Purpose: T cells engineered to express a chimeric antigen receptor (CAR) are a promising cancer immunotherapy. Such targeted therapies have shown long-term relapse-free survival in patients with B-cell leukemia and lymphoma. However, cytokine release syndrome (CRS) represents a serious, potentially life-threatening side effect often associated with CAR T-cell therapy. CRS manifests as a rapid (hyper)immune reaction driven by excessive inflammatory cytokine release, including IFNγ and IL6.
Experimental design: Many cytokines implicated in CRS are known to signal through the JAK-STAT pathway. Here we study the effect of blocking JAK pathway signaling on CAR T-cell proliferation, antitumor activity, and cytokine levels in in vitro and in vivo models.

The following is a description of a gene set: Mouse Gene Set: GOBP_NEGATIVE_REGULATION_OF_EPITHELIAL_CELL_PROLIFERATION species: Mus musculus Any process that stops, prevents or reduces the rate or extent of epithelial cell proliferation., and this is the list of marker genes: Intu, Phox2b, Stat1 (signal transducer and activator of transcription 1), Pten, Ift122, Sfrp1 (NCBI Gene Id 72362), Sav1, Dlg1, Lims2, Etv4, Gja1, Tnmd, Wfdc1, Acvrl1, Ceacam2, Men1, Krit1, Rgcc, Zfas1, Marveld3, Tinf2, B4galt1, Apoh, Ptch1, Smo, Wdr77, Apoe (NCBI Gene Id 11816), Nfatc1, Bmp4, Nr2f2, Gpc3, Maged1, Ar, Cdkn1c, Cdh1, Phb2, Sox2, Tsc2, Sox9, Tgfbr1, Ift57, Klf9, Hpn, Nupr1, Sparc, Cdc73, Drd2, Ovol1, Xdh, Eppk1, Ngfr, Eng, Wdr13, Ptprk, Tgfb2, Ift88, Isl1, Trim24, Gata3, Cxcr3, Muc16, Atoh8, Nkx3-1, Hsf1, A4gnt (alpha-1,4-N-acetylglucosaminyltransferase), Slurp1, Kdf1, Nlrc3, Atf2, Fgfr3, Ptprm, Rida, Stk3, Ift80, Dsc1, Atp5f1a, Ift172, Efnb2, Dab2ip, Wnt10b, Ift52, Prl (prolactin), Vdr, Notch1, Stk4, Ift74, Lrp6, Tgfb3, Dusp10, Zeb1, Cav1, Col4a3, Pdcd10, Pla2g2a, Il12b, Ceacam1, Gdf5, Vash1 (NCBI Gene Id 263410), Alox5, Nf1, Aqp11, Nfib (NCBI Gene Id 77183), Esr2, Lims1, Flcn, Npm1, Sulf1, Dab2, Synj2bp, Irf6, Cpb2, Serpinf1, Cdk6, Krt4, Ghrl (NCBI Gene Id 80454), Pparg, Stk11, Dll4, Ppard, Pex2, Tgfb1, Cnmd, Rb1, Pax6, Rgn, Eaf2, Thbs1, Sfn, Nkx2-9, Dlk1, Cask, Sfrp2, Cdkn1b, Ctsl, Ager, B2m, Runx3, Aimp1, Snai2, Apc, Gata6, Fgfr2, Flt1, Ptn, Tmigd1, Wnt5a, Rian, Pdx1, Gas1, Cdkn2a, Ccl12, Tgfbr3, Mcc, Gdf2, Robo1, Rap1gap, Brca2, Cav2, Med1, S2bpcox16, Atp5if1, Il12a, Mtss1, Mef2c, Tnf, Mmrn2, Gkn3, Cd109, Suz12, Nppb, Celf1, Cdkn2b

Results: We report that itacitinib, a potent, selective JAK1 inhibitor, was able to significantly and dose-dependently reduce levels of multiple cytokines implicated in CRS in several in vitro and in vivo models. Importantly, we also report that at clinically relevant doses that mimic human JAK1 pharmacologic inhibition, itacitinib did not significantly inhibit proliferation or antitumor killing capacity of three different human CAR T-cell constructs (GD2, EGFR, and CD19). Finally, in an in vivo model, antitumor activity of CD19-CAR T cells adoptively transferred into CD19+ tumor-bearing immunodeficient animals was unabated by oral itacitinib treatment.
Conclusions: Together, these data suggest that itacitinib has potential as a prophylactic agent for the prevention of CAR T cell-induced CRS, and a phase II clinical trial of itacitinib for prevention of CRS induced by CAR T-cell therapy has been initiated (NCT04071366).
©2020 American Association for Cancer Research.